If you do not know the difference between a flue and a damper, you are not alone. Each word is often used when the speaker is referring to the other, and the idea that the words are synonyms is not uncommon. Each of the two devices, however, plays a very specific role in the proper function of a furnace or a stove.
A flue is simply any pipe or tube that draws smoke and gases out of the home through a safe channel, like a chimney or vent. For example, if you use a fireplace, the smoke from the fire is drawn through the chimney flue and out of your home. Without this safe channel, the smoke and gases would accumulate inside your home, creating an extremely dangerous environment.
The damper, or flue damper, is a small device inside of the flue. It serves a few purposes, including regulation of air flow and protection against rain and pests. A properly functioning damper is essential to any flue.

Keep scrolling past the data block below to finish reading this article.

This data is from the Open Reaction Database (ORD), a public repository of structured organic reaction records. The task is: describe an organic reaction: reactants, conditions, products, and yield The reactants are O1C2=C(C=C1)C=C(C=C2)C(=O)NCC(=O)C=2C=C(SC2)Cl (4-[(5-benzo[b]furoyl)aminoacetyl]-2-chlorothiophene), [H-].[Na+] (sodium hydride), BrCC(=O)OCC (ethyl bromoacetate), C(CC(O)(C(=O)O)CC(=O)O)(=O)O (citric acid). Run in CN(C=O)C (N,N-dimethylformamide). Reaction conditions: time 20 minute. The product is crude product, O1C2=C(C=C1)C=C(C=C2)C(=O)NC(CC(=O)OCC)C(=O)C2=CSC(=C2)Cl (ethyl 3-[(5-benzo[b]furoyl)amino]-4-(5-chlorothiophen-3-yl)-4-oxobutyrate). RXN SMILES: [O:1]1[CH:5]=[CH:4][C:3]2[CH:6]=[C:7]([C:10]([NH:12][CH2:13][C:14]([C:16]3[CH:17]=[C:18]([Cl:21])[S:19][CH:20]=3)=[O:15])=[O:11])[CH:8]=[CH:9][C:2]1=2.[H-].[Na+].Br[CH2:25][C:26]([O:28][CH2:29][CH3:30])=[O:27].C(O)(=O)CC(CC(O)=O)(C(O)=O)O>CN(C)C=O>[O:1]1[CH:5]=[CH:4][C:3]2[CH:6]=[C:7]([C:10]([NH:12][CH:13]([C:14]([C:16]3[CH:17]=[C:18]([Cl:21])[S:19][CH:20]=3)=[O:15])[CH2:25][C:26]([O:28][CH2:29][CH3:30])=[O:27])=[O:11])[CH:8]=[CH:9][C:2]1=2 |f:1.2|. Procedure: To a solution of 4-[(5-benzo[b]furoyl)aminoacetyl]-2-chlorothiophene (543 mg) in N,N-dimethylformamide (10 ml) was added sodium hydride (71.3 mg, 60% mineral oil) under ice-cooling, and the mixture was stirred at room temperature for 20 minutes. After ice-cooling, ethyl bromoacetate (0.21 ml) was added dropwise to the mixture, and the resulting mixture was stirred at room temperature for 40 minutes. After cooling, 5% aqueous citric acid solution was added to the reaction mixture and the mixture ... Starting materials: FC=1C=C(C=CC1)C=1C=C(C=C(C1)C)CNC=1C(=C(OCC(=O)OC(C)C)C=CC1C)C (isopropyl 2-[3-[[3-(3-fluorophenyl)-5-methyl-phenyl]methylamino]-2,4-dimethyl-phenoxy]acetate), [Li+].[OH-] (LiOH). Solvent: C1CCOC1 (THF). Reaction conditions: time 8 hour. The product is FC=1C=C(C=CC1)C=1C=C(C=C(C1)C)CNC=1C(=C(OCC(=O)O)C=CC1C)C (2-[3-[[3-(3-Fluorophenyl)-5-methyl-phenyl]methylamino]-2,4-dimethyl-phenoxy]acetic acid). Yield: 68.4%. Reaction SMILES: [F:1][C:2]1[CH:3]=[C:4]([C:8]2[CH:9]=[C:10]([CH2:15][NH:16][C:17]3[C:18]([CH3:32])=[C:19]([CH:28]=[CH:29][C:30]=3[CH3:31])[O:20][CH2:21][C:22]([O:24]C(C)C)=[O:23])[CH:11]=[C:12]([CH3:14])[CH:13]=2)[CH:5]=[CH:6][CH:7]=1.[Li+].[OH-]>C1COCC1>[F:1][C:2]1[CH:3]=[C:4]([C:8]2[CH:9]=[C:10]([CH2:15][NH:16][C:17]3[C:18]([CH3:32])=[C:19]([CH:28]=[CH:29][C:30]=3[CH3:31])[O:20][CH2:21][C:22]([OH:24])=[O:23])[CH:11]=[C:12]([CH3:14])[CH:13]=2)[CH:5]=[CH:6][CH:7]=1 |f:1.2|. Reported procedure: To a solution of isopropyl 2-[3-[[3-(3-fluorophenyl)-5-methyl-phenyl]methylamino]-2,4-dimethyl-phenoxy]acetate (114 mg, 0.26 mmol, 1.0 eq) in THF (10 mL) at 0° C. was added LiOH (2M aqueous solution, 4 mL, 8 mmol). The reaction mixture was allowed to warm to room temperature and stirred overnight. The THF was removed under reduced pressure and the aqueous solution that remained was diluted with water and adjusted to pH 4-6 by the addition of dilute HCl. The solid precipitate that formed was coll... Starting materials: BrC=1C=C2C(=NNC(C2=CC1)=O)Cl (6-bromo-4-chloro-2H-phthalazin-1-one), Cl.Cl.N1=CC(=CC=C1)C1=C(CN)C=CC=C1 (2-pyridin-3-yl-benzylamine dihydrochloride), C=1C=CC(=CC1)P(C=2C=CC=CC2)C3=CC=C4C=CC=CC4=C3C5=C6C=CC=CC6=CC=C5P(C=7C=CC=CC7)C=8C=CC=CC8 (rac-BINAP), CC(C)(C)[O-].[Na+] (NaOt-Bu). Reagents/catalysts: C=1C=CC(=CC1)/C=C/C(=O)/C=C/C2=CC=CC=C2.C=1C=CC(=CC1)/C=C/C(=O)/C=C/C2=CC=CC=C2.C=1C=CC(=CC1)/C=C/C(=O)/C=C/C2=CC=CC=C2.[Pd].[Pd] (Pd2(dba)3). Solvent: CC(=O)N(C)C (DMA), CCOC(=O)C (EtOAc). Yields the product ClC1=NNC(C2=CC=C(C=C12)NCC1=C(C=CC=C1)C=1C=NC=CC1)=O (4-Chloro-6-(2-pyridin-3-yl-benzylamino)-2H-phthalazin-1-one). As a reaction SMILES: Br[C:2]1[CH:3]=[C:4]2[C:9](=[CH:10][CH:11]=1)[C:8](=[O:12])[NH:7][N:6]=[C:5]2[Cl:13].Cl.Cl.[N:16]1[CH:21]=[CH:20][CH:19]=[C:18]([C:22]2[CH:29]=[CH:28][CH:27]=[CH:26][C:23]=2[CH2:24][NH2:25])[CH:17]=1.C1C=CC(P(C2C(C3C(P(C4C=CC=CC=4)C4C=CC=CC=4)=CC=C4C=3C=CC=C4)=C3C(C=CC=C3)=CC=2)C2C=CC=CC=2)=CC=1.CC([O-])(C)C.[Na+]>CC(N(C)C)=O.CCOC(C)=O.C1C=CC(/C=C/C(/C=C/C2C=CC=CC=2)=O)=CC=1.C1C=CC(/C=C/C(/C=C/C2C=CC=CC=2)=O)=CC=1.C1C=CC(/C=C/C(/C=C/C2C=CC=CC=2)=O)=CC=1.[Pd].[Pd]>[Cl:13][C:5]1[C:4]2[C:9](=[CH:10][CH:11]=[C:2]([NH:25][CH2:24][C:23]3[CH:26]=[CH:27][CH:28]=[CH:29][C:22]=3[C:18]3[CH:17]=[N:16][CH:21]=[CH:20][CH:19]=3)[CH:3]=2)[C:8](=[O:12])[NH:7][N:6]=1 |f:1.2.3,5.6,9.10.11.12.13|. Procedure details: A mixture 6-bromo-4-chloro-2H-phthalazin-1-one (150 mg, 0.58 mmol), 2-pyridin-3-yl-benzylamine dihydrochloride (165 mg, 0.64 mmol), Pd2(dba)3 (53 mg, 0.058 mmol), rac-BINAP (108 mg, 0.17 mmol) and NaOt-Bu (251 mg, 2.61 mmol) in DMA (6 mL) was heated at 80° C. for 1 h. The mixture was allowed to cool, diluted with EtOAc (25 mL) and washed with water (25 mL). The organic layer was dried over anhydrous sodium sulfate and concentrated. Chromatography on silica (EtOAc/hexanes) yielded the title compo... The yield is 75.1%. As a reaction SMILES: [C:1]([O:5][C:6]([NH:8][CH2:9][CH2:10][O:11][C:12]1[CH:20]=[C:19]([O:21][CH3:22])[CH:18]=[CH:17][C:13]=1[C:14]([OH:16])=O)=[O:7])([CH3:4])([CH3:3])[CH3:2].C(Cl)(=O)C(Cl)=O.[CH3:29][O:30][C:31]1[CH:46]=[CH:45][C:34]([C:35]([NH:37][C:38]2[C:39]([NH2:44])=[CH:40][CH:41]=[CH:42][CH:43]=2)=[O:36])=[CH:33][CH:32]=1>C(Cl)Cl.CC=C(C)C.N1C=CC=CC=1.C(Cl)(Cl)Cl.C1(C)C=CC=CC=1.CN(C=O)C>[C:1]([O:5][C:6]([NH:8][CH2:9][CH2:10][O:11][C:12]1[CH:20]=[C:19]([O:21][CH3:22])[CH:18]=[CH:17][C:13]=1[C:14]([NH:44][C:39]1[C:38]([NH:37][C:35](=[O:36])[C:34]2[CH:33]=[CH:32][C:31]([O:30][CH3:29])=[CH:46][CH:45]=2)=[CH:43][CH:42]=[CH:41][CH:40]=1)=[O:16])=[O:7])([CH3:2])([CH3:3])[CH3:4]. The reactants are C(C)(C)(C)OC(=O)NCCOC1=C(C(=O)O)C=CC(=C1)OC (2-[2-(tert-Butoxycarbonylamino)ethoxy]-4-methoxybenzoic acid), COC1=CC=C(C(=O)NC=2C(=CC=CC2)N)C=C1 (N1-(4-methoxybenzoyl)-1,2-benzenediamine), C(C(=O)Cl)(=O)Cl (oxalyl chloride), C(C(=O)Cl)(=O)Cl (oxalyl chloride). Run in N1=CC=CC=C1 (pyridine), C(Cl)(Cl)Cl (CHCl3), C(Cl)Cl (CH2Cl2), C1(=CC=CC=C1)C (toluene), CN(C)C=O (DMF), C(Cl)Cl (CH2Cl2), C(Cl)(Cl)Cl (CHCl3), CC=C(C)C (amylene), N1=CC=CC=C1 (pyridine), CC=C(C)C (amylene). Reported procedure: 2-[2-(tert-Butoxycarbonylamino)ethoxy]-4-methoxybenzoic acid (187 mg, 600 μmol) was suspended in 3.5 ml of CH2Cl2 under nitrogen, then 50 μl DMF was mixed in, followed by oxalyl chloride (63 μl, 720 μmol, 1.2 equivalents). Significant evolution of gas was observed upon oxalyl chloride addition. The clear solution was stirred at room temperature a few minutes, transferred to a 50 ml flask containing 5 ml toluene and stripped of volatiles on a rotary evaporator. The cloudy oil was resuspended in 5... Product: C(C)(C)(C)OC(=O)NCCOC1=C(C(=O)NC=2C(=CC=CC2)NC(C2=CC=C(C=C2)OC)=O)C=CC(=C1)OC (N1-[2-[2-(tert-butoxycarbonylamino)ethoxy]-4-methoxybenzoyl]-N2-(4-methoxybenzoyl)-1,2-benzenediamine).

Barometric Flue Dampers
While a simple damper merely covers the flue and allows air to pass, a barometric flue damper specifically regulates the amount of heat loss through a furnace or a fireplace and can help to maintain ideal temperatures by preventing heat loss. This can increase the energy efficiency of a home and reduce annual fuel costs by about 5 percent, according to the U.S. Department of Energy.
If you notice smoke or excessive heat in your home while your furnace is running or you have a fire in your stove or fireplace, you may have a poorly functioning damper. If the damper is stuck or broken, it will not maintain the proper air flow and may cause a blockage within the flue. This poses the danger of smoke inhalation and carbon monoxide exposure. Have your flue inspected every year to prevent such problems.
Chris Anzalone has been writing professionally since 2001. He is a former staff writer and associate editor for Opposing Views, a popular news media website that tackles issues of the day from multiple perspectives. Anzalone holds a Bachelor of Arts in English from the University of California at Riverside.